February 08, 2006

New Research Compares Effects of Debt Financing Vs. Capital on IPOS of Common Stock

Studying nearly 6,000 IPO firms from 1980 to 2002, Neeley School professors Christopher Barry and Vassil Mihov found a striking difference between debt financing versus venture capital on the firms' initial returns and long-run performance. 

 "Our single most important finding was that the market is best able to
value securities backed by high levels of debt," says Dr. Barry, who holds the Lowdon Chair of Finance at the Neeley School.

When companies with large amounts of debt go public, they are easier to value, so the offer price during an IPO and the subsequent trading price are generally similar.

Dr. Barry explains that the kinds of information required by a lender helps assess an IPO company more accurately, while venture capitalists tend to invest in riskier firms with the aim of finding a few "home-run hitters."

"Lenders are primarily interested in protecting themselves from the potential downside, while venture capitalists are betting on an upside," he says.

This translates into a much lower upside potential for IPO companies with large amounts of debt, but it also means less risk of loss. In contrast, venture-backed firms have greater potential for large returns, but at much greater risk.

The paper, entitled "Debt Financing, Venture Capital, and Initial Public Offerings,"  was presented by Dr. Mihov at the Frontiers of Finance conference in January in the Netherland Antilles, and is scheduled to be presented by Dr. Barry and Dr. Mihov at the Financial Intermediation Research Society conference in Shanghai this June.

The 23-year period examined by the study covered four distinct IPO cycles, including the Internet bubble of 1999-2000, says Dr. Mihov. IPO cycles are defined by the numbers of companies going public and the size of initial returns.

The study also found that debt-financed IPOs exhibit lower levels of valuation uncertainty due to the rigorous requirements of obtaining bank leverage. This results in initial stock offerings selling for close to their true value and thus lower initial returns relative to venture-financed companies. Higher levels of debt financing led to increasingly accurate valuation and still lower initial returns.

By comparison, because a large portion of the perceived value of venture-financed IPOs lies in intangible assets, these firms have greater valuation uncertainty and greater initial returns. This indicates the stocks were underpriced at the IPO although the companies experienced losses prior to the IPO. This underpricing effect was magnified during the Internet bubble period of 1999-2000, when an uncommonly large number of companies went public and had extreme first-day returns.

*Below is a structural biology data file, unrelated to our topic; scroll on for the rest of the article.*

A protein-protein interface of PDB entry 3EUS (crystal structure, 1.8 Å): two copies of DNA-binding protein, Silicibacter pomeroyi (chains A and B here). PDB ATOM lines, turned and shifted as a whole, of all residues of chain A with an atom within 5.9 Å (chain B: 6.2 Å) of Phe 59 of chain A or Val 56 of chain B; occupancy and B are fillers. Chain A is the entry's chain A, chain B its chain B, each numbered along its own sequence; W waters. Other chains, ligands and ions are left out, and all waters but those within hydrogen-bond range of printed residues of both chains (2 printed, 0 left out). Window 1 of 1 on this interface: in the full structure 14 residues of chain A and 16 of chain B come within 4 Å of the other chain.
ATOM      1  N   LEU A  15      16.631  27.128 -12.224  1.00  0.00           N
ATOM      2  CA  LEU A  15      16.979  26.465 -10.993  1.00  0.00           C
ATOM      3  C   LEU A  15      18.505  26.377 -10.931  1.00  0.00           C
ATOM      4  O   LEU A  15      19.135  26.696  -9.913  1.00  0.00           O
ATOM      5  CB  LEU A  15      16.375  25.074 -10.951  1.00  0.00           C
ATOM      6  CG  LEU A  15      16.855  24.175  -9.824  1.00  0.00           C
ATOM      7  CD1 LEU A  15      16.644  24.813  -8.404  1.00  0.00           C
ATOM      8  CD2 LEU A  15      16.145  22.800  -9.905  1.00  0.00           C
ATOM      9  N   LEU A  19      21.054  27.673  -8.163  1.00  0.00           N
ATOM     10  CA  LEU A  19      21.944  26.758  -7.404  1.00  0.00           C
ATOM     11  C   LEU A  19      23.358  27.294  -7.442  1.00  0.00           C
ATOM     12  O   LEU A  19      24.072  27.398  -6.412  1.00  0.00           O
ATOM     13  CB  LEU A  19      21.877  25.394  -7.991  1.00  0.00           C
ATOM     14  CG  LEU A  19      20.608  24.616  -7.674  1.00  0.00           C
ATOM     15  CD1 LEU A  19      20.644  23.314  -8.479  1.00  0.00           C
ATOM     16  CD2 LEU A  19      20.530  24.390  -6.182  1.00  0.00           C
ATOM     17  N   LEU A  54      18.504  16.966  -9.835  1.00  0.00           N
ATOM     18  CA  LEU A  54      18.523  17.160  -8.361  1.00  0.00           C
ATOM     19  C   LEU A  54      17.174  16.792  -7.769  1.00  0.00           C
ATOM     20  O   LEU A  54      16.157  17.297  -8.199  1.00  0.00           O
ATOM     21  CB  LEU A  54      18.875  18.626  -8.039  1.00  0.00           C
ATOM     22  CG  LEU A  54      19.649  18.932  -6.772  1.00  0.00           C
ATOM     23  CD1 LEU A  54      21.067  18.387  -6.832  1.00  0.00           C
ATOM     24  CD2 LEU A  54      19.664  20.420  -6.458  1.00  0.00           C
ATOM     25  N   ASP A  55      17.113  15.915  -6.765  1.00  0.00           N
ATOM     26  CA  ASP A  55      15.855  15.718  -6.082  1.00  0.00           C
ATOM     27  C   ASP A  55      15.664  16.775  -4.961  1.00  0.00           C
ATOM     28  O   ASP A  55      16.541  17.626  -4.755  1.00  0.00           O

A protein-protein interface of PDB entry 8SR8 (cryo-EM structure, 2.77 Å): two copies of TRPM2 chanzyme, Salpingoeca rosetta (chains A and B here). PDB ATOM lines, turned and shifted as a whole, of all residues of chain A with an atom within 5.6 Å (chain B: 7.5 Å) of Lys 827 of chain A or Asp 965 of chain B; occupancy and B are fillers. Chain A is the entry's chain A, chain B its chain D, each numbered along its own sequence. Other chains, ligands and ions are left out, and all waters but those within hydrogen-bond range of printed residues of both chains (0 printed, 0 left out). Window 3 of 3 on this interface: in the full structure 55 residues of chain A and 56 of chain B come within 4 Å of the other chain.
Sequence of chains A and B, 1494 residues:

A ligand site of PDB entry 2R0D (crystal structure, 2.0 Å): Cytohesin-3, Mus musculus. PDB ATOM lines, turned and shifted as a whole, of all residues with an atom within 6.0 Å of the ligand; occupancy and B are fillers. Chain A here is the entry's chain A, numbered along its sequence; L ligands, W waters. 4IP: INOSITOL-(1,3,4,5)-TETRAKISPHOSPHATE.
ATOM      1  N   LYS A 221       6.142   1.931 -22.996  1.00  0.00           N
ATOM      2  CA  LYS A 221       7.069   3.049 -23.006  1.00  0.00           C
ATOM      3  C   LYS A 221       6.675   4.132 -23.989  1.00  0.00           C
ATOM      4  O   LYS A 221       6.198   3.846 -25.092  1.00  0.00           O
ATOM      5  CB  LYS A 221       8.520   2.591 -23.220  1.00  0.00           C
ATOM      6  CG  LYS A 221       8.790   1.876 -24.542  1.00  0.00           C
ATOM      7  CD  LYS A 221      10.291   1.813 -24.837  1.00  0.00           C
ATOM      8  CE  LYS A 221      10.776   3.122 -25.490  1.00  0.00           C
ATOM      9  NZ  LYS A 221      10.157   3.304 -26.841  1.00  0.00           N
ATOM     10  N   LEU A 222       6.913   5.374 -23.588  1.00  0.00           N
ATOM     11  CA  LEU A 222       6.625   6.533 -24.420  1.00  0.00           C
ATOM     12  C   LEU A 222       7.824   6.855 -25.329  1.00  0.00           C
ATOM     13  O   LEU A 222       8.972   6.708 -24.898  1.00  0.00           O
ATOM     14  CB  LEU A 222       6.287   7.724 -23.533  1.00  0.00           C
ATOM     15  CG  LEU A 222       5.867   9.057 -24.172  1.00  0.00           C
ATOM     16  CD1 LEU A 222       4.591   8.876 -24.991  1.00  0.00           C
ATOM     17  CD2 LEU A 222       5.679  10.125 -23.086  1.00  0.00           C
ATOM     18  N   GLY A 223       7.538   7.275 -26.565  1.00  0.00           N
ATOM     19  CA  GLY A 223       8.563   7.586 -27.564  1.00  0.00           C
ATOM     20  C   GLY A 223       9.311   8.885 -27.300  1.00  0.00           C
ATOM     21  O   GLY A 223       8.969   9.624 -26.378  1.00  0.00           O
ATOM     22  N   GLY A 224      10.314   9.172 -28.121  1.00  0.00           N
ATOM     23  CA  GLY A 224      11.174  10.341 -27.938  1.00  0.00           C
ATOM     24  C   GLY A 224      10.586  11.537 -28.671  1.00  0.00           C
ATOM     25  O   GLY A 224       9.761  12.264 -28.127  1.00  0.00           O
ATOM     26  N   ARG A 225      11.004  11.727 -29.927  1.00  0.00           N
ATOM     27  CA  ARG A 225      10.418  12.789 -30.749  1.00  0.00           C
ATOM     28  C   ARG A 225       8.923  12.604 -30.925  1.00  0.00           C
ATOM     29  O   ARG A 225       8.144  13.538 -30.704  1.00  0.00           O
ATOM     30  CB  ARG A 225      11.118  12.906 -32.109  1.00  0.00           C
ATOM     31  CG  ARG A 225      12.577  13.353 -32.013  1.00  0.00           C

Another observed phenomenon is that debt-backed IPOs have lower performance in the long term, and that higher levels of debt are associated with increasingly negative performance even after the data are adjusted for certain variables, while venture-backed IPO firms possess the potential for much greater growth over time. The upside potential for venture-financed firms is much higher, although many suffer losses in value.

In fact, the study indicates that venture-backed firms reap approximately double the long-term
returns of debt-backed firms.

"Debt-backed companies, in the long run, don't perform as well as those with venture backing," says Dr. Barry. "Many venture-backed IPO firms lose money but, because there is some potential of an extremely high rate of return, average long-term returns are higher for companies with venture capital than those without."

The dampening effect of debt financing is even more pronounced in recent IPO cycles than in earlier ones. However, says Dr. Mihov, the reasons for the underperformance of debt-backed IPO firms are not entirely clear.

"One persistent question we are left with is: Why do debt-financed IPOs underperform in the long term?," says Dr. Mihov. "Perhaps the accepted models of measuring performance don't fully account for the amount of leverage. Certain methodologies are well accepted but may not be doing as good a job as expected. Are these companies truly underperforming, or are the models not truly incorporating the effects of leverage." 



Elaine Cole
PR/Event Manager
Neeley School of Business